Tempe gets first 3D printed house to increase affordable housing stock
By Susie Steckner, Special for wranglernews.com
Habitat for Humanity Central Arizona is building its first 3D printed home in Tempe, seeking to transform affordable housing opportunities.
The one-story custom home, located at 677 W. 19th St., which was purchased by the city for affordable housing, combines 3D printing and traditional construction to create an innovative model for the future : a scalable and profitable home ownership solution. to address the housing crisis facing low and modest income residents of communities nationwide.
âThis is truly a unique opportunity for Habitat for Humanity Central Arizona,â said Jason Barlow, president and CEO of Habitat Central Arizona.
âWhen we consider the housing issues Arizona faces, the need forâ¦ homeownership solutions becomes clear. If we can deliver decent, affordable and more energy efficient homes at a lower cost, in less time and with less waste, we believe that could be a real game-changer. Just think of the implications.
The 3D guided project involves a single family home with three bedrooms and two bathrooms. The living space is 1738 square feet. About 70% of the house is 3D printed, including interior and exterior walls. The rest is of traditional construction.
It is expected to be completed in early fall and could be occupied as early as October.
According to those involved in developing the project, Habitat’s mission to build its first such house in the country started with a German printer and ended on a wasteland in Tempe.
âThis type of innovation doesn’t happen without amazing partners and we are extremely grateful to them,â said Barlow. âBringing people together is at the heart of our mission and in this case, we are bringing together new partners in the form of engineers, architects, developers and others looking for a breakthrough in affordable housing. . “
Habitat Central Arizona and Tempe have been partners for over 30 years. Other current partnerships include the construction of 15 traditional houses on four lots in the city.
“Tempe is known for its innovation, and this groundbreaking project aligns perfectly with our goal of identifying new solutions that accelerate the growth of affordable housing and the workforce in our city,” said the Mayor of Tempe, Corey Woods.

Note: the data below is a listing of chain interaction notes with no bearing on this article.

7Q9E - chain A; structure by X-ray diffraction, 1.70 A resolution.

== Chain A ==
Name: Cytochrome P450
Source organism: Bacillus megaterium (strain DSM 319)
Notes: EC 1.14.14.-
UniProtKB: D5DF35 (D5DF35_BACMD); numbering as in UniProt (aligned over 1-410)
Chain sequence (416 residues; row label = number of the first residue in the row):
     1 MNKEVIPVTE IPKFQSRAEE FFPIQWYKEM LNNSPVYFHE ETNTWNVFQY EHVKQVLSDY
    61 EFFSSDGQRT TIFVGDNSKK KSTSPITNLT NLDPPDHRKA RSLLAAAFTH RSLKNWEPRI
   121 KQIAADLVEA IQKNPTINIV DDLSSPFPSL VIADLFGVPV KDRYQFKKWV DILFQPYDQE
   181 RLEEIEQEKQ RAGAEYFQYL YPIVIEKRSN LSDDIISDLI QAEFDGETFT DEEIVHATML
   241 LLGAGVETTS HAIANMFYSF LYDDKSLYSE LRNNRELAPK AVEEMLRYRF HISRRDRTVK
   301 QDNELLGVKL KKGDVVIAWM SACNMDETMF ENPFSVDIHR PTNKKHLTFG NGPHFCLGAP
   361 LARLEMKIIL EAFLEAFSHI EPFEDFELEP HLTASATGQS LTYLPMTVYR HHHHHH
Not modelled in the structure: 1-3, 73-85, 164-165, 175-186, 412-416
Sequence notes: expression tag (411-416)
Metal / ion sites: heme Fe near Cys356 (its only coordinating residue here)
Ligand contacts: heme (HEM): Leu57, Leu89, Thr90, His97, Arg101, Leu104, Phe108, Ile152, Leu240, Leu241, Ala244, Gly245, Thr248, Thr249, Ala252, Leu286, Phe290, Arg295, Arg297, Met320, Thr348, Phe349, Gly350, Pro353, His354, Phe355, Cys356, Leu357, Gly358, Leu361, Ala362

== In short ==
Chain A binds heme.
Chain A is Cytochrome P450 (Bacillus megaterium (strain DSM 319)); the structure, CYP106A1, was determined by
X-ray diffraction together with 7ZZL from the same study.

âBy working with valuable partners, we want to make sure that everyone who wants to live in Tempe can do so. Beyond the borders of our city, this project can serve as a model for other communities as we all work to meet the critical needs of families who are truly the faces of this growing housing affordability crisis.
PERI, based in Germany, shipped its 3D printer to the United States in March. It was then flown to Arizona in April, and printing began in Tempe in May.
âOurâ¦ team is incredibly proud to print this house in Tempe for Habitat for Humanity,â said Thomas Imbacher, CEO of Innovation and Marketing at PERI Group.
He noted that since 2016, PERI has been working intensively on the development of 3D construction printing solutions for residential construction. In 2020, PERI produced the very first 3D printed house in Germany with a BOD2 printer, followed shortly after by the largest 3D printed apartment building in Europe.
The 3D printing project in Tempe is now continuing this success story in the United States, added Imbacher.
According to those familiar with the PERI process, it uses a gantry-type setup and is said to be the only second-generation construction printer on the market. The portal system is configured from several modules 2.5 meters in length, width and height.
For those interested in the technical aspects of this new approach, the BOD2 works in three dimensions: the print head moves right and left along the X axis; the X axis moves forward and backward along the Y axis; and the whole XY group moves up and down along the Z columns.
Thanks to this gantry principle, the printer can move to any position inside the structure, moving up the interior and exterior walls layer by layer.
The 3D construction device is certified to allow workers to stay in the printing area during the printing process. This means that manual work, such as laying ducts and empty connections, can be easily incorporated into the printing process. A control unit allows workers to operate the BOD2 via a web interface or a touch screen.
Once the walls of a building are printed, the ceilings can be integrated. These are then built in the traditional way.
Other partners came together to make the project possible, including co-presenting sponsors Cox and Lowe’s, Habitat for Humanity International, Tempe, PERI, 3D Construction, Candelaria Design and The Ramsey Social Justice Foundation.